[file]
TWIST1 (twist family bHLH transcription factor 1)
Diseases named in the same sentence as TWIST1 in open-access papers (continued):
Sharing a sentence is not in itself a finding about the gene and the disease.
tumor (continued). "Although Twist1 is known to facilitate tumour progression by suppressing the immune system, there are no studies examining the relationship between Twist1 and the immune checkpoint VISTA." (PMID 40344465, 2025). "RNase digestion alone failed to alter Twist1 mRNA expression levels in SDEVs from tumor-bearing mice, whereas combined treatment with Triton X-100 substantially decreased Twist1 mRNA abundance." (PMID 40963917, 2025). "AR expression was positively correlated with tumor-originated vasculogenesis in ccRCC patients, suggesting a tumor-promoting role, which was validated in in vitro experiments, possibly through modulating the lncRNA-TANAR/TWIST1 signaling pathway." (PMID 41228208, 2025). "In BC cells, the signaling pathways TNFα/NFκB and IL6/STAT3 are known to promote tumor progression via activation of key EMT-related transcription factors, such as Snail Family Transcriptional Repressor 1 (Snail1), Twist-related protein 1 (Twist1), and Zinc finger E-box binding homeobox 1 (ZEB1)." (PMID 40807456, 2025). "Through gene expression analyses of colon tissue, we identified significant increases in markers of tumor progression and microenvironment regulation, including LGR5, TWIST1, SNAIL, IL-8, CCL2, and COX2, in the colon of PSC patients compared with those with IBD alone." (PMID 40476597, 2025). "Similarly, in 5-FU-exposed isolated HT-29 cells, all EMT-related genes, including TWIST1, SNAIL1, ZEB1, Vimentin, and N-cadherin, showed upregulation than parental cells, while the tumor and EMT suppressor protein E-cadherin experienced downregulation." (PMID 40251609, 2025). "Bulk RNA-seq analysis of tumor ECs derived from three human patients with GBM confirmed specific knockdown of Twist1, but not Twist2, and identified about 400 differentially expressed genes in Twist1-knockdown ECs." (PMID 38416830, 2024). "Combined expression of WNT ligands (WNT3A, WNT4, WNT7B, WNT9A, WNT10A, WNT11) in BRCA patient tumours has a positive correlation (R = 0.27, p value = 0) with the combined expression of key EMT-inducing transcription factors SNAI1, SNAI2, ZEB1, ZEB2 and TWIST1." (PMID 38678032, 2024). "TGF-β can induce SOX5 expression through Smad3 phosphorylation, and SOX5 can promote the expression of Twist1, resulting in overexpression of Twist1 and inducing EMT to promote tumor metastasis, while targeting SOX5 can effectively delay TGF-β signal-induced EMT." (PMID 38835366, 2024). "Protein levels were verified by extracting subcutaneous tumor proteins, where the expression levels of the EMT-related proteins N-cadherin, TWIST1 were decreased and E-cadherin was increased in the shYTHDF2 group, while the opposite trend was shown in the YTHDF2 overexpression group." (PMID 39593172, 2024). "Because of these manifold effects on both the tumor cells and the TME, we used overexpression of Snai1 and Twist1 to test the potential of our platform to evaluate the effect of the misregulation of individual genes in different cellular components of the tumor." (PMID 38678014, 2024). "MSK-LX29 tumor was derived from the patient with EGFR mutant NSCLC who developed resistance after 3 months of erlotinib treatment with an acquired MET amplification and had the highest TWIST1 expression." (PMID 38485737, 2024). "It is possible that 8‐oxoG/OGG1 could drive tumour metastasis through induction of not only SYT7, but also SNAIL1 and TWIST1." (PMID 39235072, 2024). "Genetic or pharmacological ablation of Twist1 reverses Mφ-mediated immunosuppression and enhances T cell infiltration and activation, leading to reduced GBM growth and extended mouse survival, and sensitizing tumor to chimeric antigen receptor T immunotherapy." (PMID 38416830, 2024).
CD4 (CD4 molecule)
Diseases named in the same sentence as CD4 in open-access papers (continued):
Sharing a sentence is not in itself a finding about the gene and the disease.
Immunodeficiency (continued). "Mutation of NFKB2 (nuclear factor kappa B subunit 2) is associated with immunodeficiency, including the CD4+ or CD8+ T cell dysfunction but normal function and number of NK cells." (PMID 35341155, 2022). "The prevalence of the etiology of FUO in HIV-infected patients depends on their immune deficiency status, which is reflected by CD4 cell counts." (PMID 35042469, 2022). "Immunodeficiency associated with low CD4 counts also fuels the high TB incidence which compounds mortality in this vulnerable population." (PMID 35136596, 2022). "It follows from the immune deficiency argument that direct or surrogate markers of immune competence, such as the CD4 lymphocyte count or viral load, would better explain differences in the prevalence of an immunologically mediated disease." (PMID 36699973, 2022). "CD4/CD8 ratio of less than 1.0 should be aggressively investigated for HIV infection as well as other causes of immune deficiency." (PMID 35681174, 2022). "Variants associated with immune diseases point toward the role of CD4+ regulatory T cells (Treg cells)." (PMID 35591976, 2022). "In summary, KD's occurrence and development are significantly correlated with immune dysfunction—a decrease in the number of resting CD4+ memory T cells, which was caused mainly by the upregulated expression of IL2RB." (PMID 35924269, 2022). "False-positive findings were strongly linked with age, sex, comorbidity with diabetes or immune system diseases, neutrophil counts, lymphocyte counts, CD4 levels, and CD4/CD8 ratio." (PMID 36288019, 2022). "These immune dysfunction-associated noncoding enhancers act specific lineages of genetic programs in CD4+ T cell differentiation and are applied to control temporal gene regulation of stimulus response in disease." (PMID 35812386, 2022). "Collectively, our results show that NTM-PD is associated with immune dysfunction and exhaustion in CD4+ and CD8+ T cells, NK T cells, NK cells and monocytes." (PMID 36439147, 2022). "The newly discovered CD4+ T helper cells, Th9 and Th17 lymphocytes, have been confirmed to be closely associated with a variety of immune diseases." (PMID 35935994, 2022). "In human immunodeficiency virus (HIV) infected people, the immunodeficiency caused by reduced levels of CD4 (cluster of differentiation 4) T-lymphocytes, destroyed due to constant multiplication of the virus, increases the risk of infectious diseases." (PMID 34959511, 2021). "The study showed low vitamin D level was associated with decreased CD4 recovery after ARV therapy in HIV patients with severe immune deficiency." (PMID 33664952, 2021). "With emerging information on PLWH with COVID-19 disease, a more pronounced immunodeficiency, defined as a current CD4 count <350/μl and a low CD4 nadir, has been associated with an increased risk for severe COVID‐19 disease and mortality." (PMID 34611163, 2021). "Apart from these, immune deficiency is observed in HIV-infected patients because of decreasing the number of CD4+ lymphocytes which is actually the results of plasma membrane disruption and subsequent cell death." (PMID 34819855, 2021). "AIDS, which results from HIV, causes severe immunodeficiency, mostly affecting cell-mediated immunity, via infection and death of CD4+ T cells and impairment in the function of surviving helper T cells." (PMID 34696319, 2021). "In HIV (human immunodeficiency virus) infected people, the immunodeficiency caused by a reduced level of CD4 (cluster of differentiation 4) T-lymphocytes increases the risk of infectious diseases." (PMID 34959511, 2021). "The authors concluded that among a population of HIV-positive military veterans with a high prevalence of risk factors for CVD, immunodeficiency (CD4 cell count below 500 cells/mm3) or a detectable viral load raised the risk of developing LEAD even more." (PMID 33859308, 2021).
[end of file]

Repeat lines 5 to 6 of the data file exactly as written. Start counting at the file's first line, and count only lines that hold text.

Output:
CD4 (CD4 molecule)
Diseases named in the same sentence as CD4 in open-access papers (continued):